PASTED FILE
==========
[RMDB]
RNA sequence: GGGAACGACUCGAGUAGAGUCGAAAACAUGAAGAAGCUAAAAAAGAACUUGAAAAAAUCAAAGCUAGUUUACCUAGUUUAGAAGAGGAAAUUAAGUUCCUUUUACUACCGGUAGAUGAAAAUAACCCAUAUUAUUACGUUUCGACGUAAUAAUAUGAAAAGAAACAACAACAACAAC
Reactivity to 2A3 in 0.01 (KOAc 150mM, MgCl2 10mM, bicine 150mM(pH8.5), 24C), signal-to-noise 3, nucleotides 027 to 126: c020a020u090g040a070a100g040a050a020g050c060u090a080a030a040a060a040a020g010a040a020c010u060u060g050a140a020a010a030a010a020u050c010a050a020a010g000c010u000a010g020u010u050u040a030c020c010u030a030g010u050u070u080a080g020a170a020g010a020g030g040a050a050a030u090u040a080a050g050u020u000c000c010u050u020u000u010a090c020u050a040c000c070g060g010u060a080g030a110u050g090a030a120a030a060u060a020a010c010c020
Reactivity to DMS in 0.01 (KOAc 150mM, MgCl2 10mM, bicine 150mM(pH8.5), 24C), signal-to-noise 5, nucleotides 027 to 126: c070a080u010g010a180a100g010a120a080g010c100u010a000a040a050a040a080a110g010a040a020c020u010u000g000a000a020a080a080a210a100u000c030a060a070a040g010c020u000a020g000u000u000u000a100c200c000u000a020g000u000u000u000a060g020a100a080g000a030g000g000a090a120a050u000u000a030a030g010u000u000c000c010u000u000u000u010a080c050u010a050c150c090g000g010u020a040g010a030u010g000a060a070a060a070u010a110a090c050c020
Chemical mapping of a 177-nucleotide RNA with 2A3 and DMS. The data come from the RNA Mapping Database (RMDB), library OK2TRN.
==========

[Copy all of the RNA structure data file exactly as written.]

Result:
[RMDB]
RNA sequence: GGGAACGACUCGAGUAGAGUCGAAAACAUGAAGAAGCUAAAAAAGAACUUGAAAAAAUCAAAGCUAGUUUACCUAGUUUAGAAGAGGAAAUUAAGUUCCUUUUACUACCGGUAGAUGAAAAUAACCCAUAUUAUUACGUUUCGACGUAAUAAUAUGAAAAGAAACAACAACAACAAC
Reactivity to 2A3 in 0.01 (KOAc 150mM, MgCl2 10mM, bicine 150mM(pH8.5), 24C), signal-to-noise 3, nucleotides 027 to 126: c020a020u090g040a070a100g040a050a020g050c060u090a080a030a040a060a040a020g010a040a020c010u060u060g050a140a020a010a030a010a020u050c010a050a020a010g000c010u000a010g020u010u050u040a030c020c010u030a030g010u050u070u080a080g020a170a020g010a020g030g040a050a050a030u090u040a080a050g050u020u000c000c010u050u020u000u010a090c020u050a040c000c070g060g010u060a080g030a110u050g090a030a120a030a060u060a020a010c010c020
Reactivity to DMS in 0.01 (KOAc 150mM, MgCl2 10mM, bicine 150mM(pH8.5), 24C), signal-to-noise 5, nucleotides 027 to 126: c070a080u010g010a180a100g010a120a080g010c100u010a000a040a050a040a080a110g010a040a020c020u010u000g000a000a020a080a080a210a100u000c030a060a070a040g010c020u000a020g000u000u000u000a100c200c000u000a020g000u000u000u000a060g020a100a080g000a030g000g000a090a120a050u000u000a030a030g010u000u000c000c010u000u000u000u010a080c050u010a050c150c090g000g010u020a040g010a030u010g000a060a070a060a070u010a110a090c050c020
Chemical mapping of a 177-nucleotide RNA with 2A3 and DMS. The data come from the RNA Mapping Database (RMDB), library OK2TRN.